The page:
An ambulance can only go so fast - Neil Young

        by mightymouse on Mon Feb 04, 2013 at 01:51:05 PM PST

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        •  But would anything the right said (3+ / 0-)
          Recommended by:
          DFWmom, mightymouse, Lysis

          stick at this point?

          I mean she's been in the public eye for the last 22 years and a favorite target of the Vast Right Wing Noise Machine for most of that time.

          People know who she is and have already formed an opinion about her.

          I don't see her favorability rating changing much even after the Right fires up the mighty Wurlitzer.

    •  So, people who aren't keen on Hillary Clinton (4+ / 0-)

      probably just aren't ready for a woman as President vs just not being sure about her as President?? "fake race card?" Um, ok!

      And to think, above you were pooh-poohing the thought of "Hillary Haters/Obamabots" jumping out of the woodwork and yet here you are holding open the gates.

    •  Say What?! (1+ / 0-)
      Recommended by:

      Hillary is my role model...has been since I was a little girl.

      I think we should let her retire and keep our hearts and minds open to new faces. Just because they haven't appeared yet doesn't mean that they will never be seen.

      We all have our own life to pursue, our own kind of dream to be weaving, and we all have the power to make wishes come true, as long as we keep believing. Louisa May Alcott

      by YoungArizonaLiberal on Mon Feb 04, 2013 at 12:27:49 PM PST

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    •  I rec'd this but I have to say (0+ / 0-)

      I agreed with you up until the very last part where you say Obama was playing a fake race card. It's just that "Progressive" men as a whole feel extremely proud of themselves when they vote for a societally disadvantaged man and don't realize or notice that just over half of the population is consistently treated as being secondhand citizens in the most terrifying ways. Contrary to common (liberal) belief, misogynist men exist among the Republicans and the Democrats. The Repubs are more vocal and crazy about it, and Democrats commonly practice a more insidious version or put their blinders on and will never even think about lifting a finger to change the status quo - when it comes to women, that is.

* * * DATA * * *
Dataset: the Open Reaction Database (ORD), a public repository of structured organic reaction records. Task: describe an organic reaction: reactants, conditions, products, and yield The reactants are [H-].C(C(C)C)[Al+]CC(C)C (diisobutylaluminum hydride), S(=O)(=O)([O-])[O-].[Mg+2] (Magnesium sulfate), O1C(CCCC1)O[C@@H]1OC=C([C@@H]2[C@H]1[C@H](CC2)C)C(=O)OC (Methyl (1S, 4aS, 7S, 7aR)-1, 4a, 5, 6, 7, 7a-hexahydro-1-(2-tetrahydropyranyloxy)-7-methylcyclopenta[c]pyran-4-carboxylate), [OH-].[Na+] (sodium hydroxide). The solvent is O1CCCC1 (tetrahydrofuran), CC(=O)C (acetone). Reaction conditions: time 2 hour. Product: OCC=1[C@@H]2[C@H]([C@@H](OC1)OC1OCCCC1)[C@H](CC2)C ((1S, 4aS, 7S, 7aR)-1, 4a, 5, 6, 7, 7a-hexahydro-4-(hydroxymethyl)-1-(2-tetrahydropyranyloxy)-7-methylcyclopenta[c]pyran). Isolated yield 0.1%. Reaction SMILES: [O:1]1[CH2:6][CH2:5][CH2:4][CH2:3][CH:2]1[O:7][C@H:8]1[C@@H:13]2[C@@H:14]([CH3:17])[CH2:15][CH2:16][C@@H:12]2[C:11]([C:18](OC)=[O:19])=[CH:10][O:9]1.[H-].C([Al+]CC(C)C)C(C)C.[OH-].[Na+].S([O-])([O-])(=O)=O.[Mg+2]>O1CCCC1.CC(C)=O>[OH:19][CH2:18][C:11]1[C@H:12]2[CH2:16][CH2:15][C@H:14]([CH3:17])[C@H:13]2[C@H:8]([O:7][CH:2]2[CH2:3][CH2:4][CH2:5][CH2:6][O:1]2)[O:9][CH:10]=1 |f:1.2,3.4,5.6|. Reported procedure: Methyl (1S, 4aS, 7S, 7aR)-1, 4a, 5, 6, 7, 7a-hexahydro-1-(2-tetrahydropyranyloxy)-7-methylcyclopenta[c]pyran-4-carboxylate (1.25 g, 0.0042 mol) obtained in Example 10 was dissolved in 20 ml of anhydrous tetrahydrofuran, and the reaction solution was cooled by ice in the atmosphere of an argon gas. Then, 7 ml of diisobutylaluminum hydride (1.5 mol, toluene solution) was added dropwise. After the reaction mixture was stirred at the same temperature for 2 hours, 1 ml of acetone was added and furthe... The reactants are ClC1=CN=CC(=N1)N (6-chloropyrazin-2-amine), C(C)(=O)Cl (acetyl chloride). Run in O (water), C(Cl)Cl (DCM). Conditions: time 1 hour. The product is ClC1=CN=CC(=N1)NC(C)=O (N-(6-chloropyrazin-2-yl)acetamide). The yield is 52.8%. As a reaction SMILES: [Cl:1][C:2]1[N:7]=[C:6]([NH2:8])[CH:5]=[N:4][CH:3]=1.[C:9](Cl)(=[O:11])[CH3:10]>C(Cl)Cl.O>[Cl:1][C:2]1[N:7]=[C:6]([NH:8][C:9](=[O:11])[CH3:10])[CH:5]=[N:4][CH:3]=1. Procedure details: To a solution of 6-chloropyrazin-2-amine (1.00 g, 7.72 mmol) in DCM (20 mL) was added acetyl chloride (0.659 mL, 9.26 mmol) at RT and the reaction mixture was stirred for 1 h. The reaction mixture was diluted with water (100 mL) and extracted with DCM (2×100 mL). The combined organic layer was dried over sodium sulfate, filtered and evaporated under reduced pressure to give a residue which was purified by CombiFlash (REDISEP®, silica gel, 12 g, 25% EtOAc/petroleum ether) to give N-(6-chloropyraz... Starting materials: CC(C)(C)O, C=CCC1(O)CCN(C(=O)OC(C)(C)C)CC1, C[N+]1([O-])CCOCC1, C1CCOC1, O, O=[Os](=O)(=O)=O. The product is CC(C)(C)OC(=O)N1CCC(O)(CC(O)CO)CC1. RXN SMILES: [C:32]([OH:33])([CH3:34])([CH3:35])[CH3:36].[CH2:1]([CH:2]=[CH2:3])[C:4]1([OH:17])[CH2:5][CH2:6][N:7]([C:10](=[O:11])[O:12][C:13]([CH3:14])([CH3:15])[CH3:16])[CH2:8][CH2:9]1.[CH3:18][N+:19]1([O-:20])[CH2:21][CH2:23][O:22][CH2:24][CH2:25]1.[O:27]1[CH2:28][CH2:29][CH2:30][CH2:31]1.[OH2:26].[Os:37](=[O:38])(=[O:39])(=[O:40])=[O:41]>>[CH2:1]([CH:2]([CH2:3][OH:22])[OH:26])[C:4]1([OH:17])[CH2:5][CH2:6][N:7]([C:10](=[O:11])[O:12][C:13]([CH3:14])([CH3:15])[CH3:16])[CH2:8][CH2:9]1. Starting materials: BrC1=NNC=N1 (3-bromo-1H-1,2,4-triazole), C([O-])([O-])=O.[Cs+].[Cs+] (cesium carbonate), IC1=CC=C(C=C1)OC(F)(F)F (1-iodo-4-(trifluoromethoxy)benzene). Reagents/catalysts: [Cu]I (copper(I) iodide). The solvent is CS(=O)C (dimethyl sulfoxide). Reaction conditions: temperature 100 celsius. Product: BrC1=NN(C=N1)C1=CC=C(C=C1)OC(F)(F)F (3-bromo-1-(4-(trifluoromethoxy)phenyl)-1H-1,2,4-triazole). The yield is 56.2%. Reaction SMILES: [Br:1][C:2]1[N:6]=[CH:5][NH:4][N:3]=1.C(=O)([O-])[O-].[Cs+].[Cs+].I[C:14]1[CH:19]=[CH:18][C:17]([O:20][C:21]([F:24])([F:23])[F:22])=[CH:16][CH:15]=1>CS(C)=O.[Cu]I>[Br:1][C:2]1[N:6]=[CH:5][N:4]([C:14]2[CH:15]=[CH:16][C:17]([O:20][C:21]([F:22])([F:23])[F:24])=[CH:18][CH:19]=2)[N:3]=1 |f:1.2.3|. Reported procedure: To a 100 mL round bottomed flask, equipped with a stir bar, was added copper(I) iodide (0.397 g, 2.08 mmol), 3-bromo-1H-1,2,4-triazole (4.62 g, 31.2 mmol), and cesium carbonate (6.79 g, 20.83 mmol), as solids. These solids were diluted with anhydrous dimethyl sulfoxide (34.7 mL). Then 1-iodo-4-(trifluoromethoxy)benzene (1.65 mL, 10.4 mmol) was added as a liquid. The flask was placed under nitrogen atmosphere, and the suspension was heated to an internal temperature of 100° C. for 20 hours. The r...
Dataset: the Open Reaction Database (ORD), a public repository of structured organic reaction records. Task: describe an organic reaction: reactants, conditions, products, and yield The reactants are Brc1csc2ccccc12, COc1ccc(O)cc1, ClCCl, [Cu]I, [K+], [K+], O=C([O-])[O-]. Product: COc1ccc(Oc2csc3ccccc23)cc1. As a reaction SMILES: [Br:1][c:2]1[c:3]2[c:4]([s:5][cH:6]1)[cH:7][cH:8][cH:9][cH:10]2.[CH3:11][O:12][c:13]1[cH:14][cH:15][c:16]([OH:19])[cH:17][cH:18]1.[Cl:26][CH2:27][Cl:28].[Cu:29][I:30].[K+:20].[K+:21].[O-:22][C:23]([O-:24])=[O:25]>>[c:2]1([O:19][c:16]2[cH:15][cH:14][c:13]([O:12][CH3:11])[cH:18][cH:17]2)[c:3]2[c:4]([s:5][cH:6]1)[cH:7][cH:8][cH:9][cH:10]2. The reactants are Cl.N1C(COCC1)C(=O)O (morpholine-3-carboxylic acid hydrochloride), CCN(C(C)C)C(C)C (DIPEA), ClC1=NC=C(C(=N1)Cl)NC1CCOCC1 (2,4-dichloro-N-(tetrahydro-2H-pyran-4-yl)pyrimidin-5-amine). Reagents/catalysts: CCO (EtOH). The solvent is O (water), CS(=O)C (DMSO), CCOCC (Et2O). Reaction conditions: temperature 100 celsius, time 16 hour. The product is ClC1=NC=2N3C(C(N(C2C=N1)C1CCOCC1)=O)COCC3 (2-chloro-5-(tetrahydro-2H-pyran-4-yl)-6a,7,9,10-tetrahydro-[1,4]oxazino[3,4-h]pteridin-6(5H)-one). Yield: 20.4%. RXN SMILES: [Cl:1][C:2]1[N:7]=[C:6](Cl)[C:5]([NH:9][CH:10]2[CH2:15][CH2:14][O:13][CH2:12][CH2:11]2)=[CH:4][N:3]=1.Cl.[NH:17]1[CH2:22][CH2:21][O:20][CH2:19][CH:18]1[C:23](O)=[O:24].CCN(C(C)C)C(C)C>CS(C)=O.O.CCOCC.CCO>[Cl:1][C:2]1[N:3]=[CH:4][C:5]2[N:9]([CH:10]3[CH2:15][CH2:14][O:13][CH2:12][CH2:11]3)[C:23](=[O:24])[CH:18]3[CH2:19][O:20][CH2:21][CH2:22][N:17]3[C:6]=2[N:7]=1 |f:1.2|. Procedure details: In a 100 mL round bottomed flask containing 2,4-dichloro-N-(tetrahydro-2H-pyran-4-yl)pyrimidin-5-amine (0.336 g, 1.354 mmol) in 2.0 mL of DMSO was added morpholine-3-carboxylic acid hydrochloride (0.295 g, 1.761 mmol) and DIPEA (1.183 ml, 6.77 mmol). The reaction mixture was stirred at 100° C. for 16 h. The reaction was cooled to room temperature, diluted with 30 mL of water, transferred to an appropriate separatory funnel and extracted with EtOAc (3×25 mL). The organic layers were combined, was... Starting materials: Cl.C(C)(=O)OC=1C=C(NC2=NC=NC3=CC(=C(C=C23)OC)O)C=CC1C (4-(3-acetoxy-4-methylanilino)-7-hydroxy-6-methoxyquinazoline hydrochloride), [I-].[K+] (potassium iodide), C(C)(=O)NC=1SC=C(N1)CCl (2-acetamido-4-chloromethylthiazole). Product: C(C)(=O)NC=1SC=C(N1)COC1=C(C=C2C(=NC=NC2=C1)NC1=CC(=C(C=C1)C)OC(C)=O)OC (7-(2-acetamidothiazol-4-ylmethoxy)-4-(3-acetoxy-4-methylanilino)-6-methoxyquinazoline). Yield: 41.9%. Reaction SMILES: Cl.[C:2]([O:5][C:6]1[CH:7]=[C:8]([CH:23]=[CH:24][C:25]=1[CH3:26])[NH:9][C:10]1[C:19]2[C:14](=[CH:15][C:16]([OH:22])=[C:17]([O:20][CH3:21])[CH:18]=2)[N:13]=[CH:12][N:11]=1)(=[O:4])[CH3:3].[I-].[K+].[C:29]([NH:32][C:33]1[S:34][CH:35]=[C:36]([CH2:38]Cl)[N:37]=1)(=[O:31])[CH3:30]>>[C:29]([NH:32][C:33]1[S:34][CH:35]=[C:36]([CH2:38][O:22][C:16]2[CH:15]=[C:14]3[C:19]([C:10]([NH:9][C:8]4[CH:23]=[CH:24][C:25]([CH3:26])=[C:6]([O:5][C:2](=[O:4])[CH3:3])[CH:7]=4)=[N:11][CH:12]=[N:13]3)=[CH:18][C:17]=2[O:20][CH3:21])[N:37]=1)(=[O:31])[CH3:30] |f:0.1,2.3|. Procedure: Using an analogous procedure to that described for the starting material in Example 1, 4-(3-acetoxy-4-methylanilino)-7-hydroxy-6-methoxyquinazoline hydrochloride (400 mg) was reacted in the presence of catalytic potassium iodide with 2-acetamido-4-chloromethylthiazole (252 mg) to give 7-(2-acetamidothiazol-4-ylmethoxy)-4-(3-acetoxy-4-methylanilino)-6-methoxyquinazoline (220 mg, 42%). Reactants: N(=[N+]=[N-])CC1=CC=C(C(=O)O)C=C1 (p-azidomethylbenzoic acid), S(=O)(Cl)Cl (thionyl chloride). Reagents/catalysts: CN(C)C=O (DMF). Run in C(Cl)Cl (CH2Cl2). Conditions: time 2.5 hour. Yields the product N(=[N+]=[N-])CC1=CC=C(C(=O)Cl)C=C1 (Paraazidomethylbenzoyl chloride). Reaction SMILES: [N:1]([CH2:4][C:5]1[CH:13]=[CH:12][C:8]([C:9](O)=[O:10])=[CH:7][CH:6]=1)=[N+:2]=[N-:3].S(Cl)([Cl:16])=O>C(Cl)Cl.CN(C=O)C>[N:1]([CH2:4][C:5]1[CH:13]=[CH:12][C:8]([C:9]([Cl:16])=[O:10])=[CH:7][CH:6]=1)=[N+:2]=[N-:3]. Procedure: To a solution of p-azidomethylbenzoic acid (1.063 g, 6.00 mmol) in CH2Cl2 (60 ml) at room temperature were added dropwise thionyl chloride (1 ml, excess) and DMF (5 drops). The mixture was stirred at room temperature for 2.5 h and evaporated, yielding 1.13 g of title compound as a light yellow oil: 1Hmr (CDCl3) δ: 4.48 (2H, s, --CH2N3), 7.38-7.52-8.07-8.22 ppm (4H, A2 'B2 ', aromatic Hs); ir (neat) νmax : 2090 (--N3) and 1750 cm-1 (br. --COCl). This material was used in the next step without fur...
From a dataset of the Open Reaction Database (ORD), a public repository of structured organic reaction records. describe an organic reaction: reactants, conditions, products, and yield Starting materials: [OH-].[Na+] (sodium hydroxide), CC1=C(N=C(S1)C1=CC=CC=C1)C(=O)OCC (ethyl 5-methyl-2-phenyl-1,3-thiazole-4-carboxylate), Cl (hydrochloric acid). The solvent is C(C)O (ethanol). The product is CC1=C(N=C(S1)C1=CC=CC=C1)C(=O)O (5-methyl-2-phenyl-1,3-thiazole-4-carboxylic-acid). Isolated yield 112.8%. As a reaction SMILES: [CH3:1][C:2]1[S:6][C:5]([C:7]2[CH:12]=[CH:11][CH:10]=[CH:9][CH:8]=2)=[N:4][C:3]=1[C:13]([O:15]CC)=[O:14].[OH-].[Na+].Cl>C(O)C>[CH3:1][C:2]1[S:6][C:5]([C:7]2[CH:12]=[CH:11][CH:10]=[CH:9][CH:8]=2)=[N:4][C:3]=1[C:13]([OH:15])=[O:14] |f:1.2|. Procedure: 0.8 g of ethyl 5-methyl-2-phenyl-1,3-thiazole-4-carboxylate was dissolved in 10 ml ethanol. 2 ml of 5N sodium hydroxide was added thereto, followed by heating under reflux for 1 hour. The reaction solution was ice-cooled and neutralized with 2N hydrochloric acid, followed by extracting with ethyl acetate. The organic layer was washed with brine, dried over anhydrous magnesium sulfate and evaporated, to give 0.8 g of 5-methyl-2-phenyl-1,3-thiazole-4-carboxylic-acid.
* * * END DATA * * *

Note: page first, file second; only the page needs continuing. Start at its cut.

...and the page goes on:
But you're right. It was exceedingly clear that grownup progressives, let alone the general population, was far from ready to accept the very concept of a female President. They did however love supporting someone (who ran as a) progressive and who looks black. Then they talked about it like voting for a Bi-racial President would mean they had helped demolish the final frontier in order to create a fully equal society or something. And that talk and ego-stroking was, sadly, not just a side-effect, but for many white progressives it was part of the core of why they voted for him. This is an attitude I wouldn't blame on the President at all - I really don't recall him using race other than telling people that he identifies himself as a black person and being outspoken about the rights of Black people. Anyhow, the world wasn't ready, never has been, but I'm still holding out hope for a new sort of age of Enlightenment in the near future that will cause us to be able to put the running of this country in the hands of a more proportionally representative batch of US citizens and to not summarily exclude any woman, no matter how qualified, from getting any sort of job normally given to a mediocre-to-good guy because she's got those icky ladyparts instead of a dick. It's so bad right now in our supposedly liberated age that having just as much subpar women as subpar men in say, Congress, would get me excited as hell (another thing they don't understand).

      Back before women could vote or run for any sort of political office, there used to be one cause they were allowed to take up, politically: Ending slavery. And they did fight for it really hard. Then women worked for civil rights en masse in the sixties and they barely got a nod from those privileged male "Progressives" who were yelling about equality in the streets. We have always done our part and more, but we have never been acknowledged accordingly nor been helped by the male liberals on a scale that could be called bigger than microscopic. Even the sexual revolution partly started with those very same men talking about feeling constricted because of the 50's and wanting to be able to bang several women at the same time (not that they'd respect them more individually, though) and get high. It might have been just a small part in the beginning, but it sure helped push some of the concepts surrounding sexual freedom and anti-puritanism into the mainstream because it was privileged dudes talkin'.

      Somehow non-lily-whites (and now - finally - the LGBT community) are the only disadvantaged people most male liberals can think of as being treated unfairly, subconscious choices or not. It's called male privilege, and eh, next time you're going to act like you won the final battle against the Evils of society and inequality, male progressives? I'm expecting you to present me with a black/hispanic atheist woman who is openly bi and nothing less.